Amish Foodie

I just got back from a week-long trip to the Homeland.

I know most of you believe that I made up this mystical place where mashed potatoes are piled high with egg noodles and served on a slice of snowy white ‘Wonder Bread’, but I’ve been there. I have pictures. I brought back 10 pounds to prove it.

The family I stayed with are Amish. For those of you who aren’t familiar with the Amish, they’re a religious order that practices simplicity and separation from the world in their day-to-day lifestyles. They reject being on ‘The Grid’ and power their machinery with propane, generators and dangerous looking patched-together systems of car batteries, jumper cables and tiny wires. The women wear dresses and head caps, the men have beards and use suspenders to keep their homemade trousers up.The don’t have cars but commute using bicycles or horse-drawn buggies.

I tried on their dresses, ironed with a terrifying butane iron (fire and cloth – ummm), washed my clothes in their outside washer/ringer set up and bathed my little bear in a large wash tub on the front porch. We took a dusky buggy ride along a few old back roads just as the lightning bugs were waking up and making their first appearance. I thought my heart was going to choke on itself; I had forgotten just how beautiful the sight of a thousand neon stars twinkling in the cornfields could be.

One delightful dish my friend prepared was Honey Mustard Swiss Chard. Chard is a tender-leafed green that has a mild, ‘earthy’ taste I find works well with strong flavors. Martha fried up a bit of bacon (of course) until it was crispy before adding honey, sugar, mustard, cream and Miracle Whip to make a sauce. The chard was chopped then simmered in the dressing until it was thoroughly cook and then it was served on top of – you guessed it – mashed potatoes.

Now, I had never heard of such a thing in my life, but it was pretty tasty. I decided right there and then to make a version of this when I got home – here’s the result.

Creamy Honey Mustard Chard

1 large bunch of cleaned swiss chard, chopped into bite-sized pieces

1/4 nitrite-free bacon diced into 1/4 inch pieces

2 Tbsp local honey (maple syrup could be substituted)

2 Tbsp prepared mustard (such as dijon)

4 Tbsp chèvre goat cheese or thick greek yogurt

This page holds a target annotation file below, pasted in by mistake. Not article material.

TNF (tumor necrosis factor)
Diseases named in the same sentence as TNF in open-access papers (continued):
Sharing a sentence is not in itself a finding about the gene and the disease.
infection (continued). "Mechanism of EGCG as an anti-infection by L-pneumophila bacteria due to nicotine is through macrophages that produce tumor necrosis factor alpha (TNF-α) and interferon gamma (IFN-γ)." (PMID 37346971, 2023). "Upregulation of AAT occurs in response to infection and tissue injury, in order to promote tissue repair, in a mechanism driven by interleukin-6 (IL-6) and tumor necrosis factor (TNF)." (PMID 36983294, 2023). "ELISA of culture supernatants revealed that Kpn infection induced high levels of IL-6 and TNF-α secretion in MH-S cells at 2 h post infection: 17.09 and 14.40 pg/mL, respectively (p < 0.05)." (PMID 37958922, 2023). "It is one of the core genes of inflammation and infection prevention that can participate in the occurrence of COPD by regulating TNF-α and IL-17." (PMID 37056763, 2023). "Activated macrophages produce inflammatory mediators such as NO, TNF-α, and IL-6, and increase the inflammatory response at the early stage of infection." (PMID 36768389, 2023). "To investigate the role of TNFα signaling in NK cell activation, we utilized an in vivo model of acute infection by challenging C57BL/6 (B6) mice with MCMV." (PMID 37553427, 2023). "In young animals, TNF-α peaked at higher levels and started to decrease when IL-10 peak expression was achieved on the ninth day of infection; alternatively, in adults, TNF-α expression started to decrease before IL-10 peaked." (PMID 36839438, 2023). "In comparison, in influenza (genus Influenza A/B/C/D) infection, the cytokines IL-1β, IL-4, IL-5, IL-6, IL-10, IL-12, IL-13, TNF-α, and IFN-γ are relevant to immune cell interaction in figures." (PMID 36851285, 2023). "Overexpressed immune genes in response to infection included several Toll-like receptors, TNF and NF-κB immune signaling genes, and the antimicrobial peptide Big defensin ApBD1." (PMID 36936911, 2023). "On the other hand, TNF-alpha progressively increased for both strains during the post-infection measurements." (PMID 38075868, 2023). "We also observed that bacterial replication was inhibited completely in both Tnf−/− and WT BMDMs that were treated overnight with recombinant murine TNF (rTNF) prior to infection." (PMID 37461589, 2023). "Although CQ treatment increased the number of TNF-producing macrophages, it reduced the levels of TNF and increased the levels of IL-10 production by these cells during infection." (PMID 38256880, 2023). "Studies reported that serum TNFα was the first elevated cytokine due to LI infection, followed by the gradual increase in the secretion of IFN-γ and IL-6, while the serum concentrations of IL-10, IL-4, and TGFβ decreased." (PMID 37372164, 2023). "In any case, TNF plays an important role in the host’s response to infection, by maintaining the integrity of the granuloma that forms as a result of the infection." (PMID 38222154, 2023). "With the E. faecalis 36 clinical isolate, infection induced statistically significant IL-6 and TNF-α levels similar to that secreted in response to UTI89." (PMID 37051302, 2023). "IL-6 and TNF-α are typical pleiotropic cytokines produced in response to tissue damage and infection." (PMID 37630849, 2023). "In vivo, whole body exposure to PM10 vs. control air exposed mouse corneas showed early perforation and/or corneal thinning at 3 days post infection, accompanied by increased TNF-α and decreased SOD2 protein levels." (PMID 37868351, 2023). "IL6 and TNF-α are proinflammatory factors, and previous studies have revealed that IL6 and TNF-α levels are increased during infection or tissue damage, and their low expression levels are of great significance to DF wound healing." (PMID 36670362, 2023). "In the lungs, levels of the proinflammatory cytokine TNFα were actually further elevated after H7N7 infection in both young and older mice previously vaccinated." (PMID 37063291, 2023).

1/4-1/2 cup water or broth


If you can’t get your hands on any nitrite-free, regular bacon will work just fine. You can adjust the amount of bacon if you want, I tend to be a bacon hog (pun fully intended!!).

In a large skillet, fry up your bacon over medium heat until it is crispy. Scoop out the bacon bits and add your honey and mustard and then the water/broth. Stir well until everything is mixed together. Add your swiss chard and lower the heat a bit to keep things from scorching. Depending on how big of a skillet you’ve got, you might be able to put all the chard in at once, otherwise, add a little at a time, stirring and waiting until the chard wilts until adding more. It’s going to seem like your sauce is never going to be enough, but the chard is going to cook down quite a bit. Let it simmer for 10 minutes or so, stirring occasionally. When the chard is cooked and covered in sauce –  add the goat cheese or greek yogurt and the bacon bits and give it another good stir. I figured chèvre was a healthy swap for Miracle Whip since they’re both white and creamy and tangy. If you have dairy restrictions, this dish will be just as tasty without the cheese!

You can serve this however you want, over potatoes (I can see the look on your face, it’s actually really good), as a side for a meat dish, with scrambled eggs (another odd but delicious option) or just as it is!

Eat it on a warm summer night as the lightning bugs are just coming out and slow down, for pity’s sake. Sit around the table with your family or friends or enemies – doesn’t matter – and enjoy a little bit of life at buggy speed. Life isn’t a race, after all.  Enjoy!